Hong Kong after 7 months
Going back to Hong Kong after 7 months for a work trip felt different. A lot had changed – I could sense how the city was trying to get back on its feet after the tumultuous events of last year. The national security law had all but stopped the protests. Spirits felt a bit dampened, with the double whammy of Covid-19 hurting the economy and the daily lives of people. The government, however, had done an amazing job at containing the virus and things were just starting to open up after the third wave.
My stay in Hong Kong started with two weeks of quarantine. Upon landing at the airport, the government had taken a sample for testing and had shuttled me to a hotel for one night until my results came back. In the morning after getting my results I took a cab to my hotel, taking in the outside knowing I won’t be able to look at all this again for the next 13 days.
The physical aspects of quarantine are okay. You get up, you take a shower, you work, and then you go sleep, with a few meals sprinkled during the day. What I was not prepared for were the isolation and loneliness. The first few days were okay, but being stuck in a tiny room for 2 weeks became very hard over time. On top of that, around five days into the quarantine I got the news that a very close relative had passed away back in Pakistan and then I had to deal with that too. Around 8 days in, it suddenly dawned on me that I had to stay in the room for 6 more days and it felt like the isolation would never end. Quarantine is hard, and I really do think the governments imposing such requirements should know what the mental impact of this is. It is a necessity, but it really should not be this hard.
Once I got out of quarantine, I already had a bitter taste in my mouth about the whole situation. The city, which had been a home to me for 8 years, now felt unwelcoming. Of course, this was simply due to the extraordinary circumstances but it did feel like that nonetheless. My work required me to put my head down and work non-stop for the next 10-12 days, so I got busy, not really caring about what was happening around me.
One of the weird things I realised I was doing was converting everything back to CAD for buying food and groceries. Even though this always happens whenever I travel, it took me by surprise how quickly I had gotten used to doing CAD math in my head. I earn money in HKD, so this was even weirder – doing the math to convert my earnings to CAD then doing more math to convert HKD to CAD to know how expensive things were. My brain’s quirks were on full display.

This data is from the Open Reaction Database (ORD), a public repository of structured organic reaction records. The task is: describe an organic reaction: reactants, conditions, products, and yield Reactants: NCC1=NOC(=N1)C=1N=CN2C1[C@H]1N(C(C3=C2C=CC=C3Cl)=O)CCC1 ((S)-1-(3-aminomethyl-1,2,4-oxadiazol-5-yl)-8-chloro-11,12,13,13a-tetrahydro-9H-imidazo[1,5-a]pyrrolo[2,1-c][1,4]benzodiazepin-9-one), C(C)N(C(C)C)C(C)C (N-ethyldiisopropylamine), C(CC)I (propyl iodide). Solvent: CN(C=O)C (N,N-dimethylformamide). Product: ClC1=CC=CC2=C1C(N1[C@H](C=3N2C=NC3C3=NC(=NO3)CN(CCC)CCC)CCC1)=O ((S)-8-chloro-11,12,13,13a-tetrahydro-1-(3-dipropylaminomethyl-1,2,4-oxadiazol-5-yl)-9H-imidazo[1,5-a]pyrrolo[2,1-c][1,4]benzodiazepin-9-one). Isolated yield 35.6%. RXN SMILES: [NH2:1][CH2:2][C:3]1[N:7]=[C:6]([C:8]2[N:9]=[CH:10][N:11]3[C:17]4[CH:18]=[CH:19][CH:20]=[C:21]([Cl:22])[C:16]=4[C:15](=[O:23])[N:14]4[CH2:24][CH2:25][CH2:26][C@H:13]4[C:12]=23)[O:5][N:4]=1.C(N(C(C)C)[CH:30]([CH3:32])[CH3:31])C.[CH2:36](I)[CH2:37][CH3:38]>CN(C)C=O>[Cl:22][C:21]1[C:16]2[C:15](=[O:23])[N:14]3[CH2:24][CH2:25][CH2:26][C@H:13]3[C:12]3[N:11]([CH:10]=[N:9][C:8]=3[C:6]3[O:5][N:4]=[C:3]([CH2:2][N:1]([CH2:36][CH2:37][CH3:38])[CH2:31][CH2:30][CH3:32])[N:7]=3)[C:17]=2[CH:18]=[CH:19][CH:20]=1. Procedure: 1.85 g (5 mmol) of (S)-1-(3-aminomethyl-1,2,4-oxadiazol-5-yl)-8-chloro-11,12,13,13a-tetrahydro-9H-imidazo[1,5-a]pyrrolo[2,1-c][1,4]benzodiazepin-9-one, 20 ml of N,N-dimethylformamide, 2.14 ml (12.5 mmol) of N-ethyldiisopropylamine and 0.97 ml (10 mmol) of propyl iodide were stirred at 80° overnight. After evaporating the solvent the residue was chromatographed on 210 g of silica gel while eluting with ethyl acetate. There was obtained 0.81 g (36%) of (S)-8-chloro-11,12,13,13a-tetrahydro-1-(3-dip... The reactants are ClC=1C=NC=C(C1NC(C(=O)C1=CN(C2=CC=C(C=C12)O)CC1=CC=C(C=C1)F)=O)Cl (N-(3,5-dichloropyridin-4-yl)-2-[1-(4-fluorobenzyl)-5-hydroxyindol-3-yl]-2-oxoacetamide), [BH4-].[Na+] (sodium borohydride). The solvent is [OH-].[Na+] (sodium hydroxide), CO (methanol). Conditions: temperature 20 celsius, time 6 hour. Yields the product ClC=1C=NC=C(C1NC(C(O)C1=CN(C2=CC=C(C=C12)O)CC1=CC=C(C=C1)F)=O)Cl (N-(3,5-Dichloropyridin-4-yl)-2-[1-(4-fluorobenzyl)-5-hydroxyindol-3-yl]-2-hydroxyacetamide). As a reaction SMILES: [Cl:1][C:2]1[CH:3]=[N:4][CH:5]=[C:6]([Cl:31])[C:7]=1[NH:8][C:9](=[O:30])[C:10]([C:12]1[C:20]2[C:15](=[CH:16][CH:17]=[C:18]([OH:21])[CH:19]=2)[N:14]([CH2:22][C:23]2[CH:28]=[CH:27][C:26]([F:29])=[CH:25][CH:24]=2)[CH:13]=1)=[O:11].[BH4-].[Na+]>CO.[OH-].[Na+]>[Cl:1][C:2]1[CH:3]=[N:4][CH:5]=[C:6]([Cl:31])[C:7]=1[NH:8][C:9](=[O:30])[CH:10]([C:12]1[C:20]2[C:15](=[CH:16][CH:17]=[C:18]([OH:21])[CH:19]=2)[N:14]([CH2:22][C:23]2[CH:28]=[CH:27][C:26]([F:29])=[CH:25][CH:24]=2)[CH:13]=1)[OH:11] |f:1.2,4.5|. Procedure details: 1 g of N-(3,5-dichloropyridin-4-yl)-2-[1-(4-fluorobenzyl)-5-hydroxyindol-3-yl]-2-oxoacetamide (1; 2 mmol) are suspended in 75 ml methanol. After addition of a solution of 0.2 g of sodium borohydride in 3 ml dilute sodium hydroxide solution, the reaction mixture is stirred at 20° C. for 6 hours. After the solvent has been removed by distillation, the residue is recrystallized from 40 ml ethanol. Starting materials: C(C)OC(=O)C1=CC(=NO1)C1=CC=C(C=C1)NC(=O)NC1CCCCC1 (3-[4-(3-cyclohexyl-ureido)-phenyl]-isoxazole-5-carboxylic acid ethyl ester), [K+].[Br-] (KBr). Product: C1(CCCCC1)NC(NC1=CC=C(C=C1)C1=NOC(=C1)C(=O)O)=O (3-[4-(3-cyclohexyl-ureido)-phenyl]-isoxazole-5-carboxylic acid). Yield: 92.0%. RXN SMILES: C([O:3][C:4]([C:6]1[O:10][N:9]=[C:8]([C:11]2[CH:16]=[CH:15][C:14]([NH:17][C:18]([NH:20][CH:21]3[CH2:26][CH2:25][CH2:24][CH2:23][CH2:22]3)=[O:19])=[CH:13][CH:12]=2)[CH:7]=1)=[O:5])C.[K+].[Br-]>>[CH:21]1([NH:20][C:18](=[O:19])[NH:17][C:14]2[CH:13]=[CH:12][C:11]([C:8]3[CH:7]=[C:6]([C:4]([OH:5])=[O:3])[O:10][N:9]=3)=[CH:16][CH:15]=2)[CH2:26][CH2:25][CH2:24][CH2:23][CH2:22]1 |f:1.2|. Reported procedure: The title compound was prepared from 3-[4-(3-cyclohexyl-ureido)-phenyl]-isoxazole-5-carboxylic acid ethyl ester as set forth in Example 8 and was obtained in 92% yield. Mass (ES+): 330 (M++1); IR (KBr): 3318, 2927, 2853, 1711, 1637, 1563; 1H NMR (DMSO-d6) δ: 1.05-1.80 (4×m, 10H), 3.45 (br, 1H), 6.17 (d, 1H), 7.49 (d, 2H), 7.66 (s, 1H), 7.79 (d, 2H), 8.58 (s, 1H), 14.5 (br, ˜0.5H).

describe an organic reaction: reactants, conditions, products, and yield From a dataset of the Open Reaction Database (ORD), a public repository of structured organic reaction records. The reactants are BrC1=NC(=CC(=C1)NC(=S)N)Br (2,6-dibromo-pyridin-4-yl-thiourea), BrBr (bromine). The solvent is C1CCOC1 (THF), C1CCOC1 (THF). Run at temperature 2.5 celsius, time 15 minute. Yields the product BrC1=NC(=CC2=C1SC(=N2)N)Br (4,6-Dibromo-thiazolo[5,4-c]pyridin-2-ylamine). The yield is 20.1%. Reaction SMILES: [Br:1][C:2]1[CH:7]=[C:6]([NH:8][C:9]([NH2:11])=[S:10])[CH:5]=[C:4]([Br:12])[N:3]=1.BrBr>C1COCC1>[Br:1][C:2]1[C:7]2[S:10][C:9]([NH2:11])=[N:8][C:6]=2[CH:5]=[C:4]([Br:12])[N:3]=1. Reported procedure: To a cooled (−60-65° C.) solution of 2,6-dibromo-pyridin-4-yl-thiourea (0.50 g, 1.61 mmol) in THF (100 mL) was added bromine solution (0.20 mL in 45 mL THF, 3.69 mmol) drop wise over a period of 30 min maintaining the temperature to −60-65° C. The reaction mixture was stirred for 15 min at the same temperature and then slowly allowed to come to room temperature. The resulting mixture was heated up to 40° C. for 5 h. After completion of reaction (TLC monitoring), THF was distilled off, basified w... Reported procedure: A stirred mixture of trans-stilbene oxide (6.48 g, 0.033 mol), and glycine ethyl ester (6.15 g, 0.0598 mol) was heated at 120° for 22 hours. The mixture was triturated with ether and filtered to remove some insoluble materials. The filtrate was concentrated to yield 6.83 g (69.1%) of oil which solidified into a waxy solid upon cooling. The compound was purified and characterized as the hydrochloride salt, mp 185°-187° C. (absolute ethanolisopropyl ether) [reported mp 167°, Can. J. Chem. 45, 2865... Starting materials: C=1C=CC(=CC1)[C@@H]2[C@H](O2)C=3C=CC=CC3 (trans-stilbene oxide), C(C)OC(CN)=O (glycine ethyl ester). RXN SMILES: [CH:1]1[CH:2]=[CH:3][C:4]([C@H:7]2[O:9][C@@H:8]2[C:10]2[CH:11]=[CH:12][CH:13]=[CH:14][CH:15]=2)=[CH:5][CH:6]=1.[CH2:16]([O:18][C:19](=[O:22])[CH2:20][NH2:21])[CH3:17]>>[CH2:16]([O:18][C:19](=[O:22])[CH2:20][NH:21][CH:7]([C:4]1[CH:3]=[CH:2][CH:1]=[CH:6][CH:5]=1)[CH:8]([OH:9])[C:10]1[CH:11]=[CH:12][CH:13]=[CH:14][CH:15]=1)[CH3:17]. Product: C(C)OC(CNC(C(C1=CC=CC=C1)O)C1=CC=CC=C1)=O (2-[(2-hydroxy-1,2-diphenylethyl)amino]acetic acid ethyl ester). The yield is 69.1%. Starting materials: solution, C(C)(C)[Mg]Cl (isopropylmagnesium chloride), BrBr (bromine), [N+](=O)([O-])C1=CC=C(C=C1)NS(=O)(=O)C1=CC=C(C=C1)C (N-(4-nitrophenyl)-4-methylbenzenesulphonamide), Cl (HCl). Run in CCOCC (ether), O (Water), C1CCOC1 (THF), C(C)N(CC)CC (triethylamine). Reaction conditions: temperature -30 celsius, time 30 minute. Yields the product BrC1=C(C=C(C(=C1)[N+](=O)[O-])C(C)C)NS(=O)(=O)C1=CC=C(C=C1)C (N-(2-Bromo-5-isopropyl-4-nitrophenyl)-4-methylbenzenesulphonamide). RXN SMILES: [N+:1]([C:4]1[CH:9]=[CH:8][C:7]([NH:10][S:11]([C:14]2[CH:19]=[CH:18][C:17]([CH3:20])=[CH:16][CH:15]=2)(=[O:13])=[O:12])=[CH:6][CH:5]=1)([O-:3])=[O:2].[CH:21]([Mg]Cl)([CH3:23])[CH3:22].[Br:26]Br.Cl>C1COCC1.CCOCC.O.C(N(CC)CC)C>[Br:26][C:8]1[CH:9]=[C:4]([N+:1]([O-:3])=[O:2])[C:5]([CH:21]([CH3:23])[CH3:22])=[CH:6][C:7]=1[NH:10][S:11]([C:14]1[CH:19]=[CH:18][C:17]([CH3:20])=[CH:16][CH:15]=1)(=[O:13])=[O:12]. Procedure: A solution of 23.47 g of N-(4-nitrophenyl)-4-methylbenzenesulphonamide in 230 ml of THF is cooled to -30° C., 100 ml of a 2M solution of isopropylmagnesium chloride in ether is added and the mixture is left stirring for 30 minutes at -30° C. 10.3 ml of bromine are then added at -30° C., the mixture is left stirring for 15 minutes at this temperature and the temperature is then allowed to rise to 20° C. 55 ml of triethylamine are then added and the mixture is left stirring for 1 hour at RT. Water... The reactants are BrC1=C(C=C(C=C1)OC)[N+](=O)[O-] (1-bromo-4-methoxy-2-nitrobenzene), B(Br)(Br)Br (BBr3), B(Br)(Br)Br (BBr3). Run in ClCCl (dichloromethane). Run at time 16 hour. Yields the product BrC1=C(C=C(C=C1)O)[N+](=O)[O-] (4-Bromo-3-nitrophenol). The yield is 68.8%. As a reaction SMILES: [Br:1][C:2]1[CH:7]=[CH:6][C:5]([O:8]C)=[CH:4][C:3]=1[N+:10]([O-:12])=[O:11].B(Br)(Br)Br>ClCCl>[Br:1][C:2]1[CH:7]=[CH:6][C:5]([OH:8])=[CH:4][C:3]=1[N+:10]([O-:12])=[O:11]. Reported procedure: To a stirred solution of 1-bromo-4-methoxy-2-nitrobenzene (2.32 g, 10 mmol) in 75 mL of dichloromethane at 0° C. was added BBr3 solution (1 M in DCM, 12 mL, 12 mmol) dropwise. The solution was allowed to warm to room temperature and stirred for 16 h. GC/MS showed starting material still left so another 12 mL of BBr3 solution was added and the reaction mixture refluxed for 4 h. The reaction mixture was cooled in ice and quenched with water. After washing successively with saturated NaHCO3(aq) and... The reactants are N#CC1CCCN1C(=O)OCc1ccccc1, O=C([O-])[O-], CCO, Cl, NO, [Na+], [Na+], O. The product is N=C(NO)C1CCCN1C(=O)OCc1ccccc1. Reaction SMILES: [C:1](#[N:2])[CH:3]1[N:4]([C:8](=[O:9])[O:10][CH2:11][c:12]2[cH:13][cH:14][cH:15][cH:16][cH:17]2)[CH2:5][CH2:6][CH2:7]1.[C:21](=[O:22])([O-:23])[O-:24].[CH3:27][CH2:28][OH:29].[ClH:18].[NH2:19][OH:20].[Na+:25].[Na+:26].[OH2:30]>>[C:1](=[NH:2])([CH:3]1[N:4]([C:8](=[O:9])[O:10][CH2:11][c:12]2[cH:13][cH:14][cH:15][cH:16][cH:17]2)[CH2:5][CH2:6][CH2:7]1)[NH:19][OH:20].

Hong Kong during covid is still a very happening city. Everyone is constantly on the move, with places to be, things to do, and with people always running out of time. One always, always gets trapped in this rush. I had almost no time by myself once I was out of quarantine – breakfasts, lunches, dinners were all scheduled with people. This can seem like the ‘entrepreneur’ lifestyle and it has its benefits, but after spending a few months in a somewhat slower-paced life in Canada I fully realised that the hustle is good, but in smaller doses. The constant social life wore me down and once I was done with the work I was in Hong Kong for, I took a couple of days to work from home (hotel) instead. I was also starting to miss home. I had not anticipated getting homesick – I had not even been homesick when I first came to Hong Kong so this came as a surprise. It was probably because I had spent a few months living near family for the first time as an adult – and had thoroughly enjoyed it. I was desperate to go back home, sleep on my own bed, shower in my own bathroom, and cook food for myself.
After a longer than expected stay, I am back home and quarantining for 2 weeks again. Quarantine at home is definitely better than doing it in a small hotel room. Hong Kong was a good experience after so many months away and meeting friends after all this time was refreshing but now I do feel the city is no longer a home to me. I think it mostly has to do with having family around while also being in a more livable city. I love the open spaces here in BC and also the not-so-crazy-expensive rents in the Metro Vancouver region. Being able to live in a larger space and having the freedom to go far off places without an air ticket are things I got used to faster than I could have imagined and I would not trade this for anything.
It’s good to be back.